An article I read suggested that hackers will be able to record key
strokes from an IE bug, but surely that means modifications to the
server side code?
The IE bug I believe you are referring to is mentioned here.
an attacker may create a web page at evil.com, which the attacker
controls, and include on the evil.com page a visible frame displaying
the login page for example.com. The attacker can hide the frame's
borders and expand the frame to cover the entire page, so that it
looks to the browser user like he or she is actually visiting
evil.com page which listens for all key events on the page. Normally,
this listener would be notified of events only from the main evil.com
page -- but because of the browser bug, this listener is notified also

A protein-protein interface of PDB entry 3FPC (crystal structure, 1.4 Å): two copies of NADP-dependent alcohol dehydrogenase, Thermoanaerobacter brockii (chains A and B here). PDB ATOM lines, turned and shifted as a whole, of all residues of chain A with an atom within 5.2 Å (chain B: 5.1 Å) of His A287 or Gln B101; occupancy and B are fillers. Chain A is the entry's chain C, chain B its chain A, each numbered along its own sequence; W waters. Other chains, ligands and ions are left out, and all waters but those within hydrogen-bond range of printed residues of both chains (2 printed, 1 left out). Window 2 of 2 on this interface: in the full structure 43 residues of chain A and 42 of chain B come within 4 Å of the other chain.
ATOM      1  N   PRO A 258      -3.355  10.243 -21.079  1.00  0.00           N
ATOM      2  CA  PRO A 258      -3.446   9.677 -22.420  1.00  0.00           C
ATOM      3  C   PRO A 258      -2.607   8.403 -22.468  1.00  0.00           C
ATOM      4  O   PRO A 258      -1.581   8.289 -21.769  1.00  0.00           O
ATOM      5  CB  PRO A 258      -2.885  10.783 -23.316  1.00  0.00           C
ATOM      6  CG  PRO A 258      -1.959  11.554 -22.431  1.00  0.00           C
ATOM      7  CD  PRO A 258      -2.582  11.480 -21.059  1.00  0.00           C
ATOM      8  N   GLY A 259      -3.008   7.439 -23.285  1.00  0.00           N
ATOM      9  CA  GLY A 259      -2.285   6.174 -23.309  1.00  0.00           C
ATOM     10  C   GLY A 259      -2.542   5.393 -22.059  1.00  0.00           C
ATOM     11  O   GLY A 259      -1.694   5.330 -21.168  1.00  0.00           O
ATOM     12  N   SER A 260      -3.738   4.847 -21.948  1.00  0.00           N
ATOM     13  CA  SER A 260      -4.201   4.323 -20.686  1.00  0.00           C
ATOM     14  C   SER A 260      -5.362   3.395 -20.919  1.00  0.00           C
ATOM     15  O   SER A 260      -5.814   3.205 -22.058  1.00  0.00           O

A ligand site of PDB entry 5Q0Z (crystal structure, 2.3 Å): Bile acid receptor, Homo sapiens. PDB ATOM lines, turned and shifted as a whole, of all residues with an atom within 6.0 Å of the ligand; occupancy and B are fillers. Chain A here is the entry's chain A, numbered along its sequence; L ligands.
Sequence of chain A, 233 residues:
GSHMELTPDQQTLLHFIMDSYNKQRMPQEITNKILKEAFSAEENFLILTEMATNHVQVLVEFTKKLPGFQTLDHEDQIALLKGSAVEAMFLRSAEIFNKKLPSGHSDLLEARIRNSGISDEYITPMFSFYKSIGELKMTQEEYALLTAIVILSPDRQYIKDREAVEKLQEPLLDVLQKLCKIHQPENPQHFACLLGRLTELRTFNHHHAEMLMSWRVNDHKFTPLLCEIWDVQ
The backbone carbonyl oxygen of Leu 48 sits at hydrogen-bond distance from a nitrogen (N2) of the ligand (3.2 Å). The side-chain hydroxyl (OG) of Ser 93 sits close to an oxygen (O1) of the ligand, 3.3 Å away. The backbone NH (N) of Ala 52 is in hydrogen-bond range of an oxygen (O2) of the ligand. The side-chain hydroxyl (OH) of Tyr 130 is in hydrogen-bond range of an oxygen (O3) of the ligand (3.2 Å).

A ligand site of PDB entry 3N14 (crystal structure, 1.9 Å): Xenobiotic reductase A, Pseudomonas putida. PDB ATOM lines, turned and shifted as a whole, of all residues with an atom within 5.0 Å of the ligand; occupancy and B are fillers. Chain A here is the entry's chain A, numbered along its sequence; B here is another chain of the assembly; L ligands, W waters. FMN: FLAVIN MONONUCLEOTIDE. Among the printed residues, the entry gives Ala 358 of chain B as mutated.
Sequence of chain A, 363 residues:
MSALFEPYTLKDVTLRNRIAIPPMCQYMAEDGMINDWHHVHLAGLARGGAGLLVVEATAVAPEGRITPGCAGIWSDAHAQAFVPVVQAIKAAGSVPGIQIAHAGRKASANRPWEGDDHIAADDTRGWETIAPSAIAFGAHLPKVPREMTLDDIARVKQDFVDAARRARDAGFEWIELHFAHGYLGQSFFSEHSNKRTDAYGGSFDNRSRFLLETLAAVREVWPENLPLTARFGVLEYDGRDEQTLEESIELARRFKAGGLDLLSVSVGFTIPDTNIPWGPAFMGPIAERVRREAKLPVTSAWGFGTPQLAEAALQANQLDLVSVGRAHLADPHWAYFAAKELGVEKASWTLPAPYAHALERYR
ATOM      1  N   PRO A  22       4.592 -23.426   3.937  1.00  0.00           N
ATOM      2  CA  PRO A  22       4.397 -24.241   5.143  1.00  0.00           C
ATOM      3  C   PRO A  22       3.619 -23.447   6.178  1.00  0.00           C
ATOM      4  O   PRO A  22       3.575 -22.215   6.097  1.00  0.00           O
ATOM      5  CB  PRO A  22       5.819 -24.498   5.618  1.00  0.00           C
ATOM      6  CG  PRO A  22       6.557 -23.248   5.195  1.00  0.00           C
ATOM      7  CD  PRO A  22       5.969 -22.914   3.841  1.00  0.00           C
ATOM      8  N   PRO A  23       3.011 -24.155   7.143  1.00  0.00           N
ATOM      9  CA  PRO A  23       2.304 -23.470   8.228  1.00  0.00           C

of events from the framed example.com page
However, the user would:
- Have to be using a vulnerable version of Internet Explorer.
- Already be trusting
evil.com to enter their credentials for
example.com. That is,
evil.com could just as well be displaying something which looks like
example.com's login page rather than an IFrame.
I have enabled sandbox mode with sandbox="allow-forms allow-scripts".
Is this secure enough or should a different approach be taken? .
The main risk if the other website is malicious or compromised, then it can do what it wants within the IFrame only. The sandbox attribute is widely supported, however you may wish to not write the IFrame at all for unsupported browsers. You are not specifying
allow-top-navigation so they cannot redirect the user away.
The Same Origin Policy will prevent the framed page from manipulating yours. I guess the main risk you're taking is that the site could attempt a browser exploit or a cross-domain attack on another website (e.g. XSS, CSRF) by you sending the user to a site that they have not chosen to trust.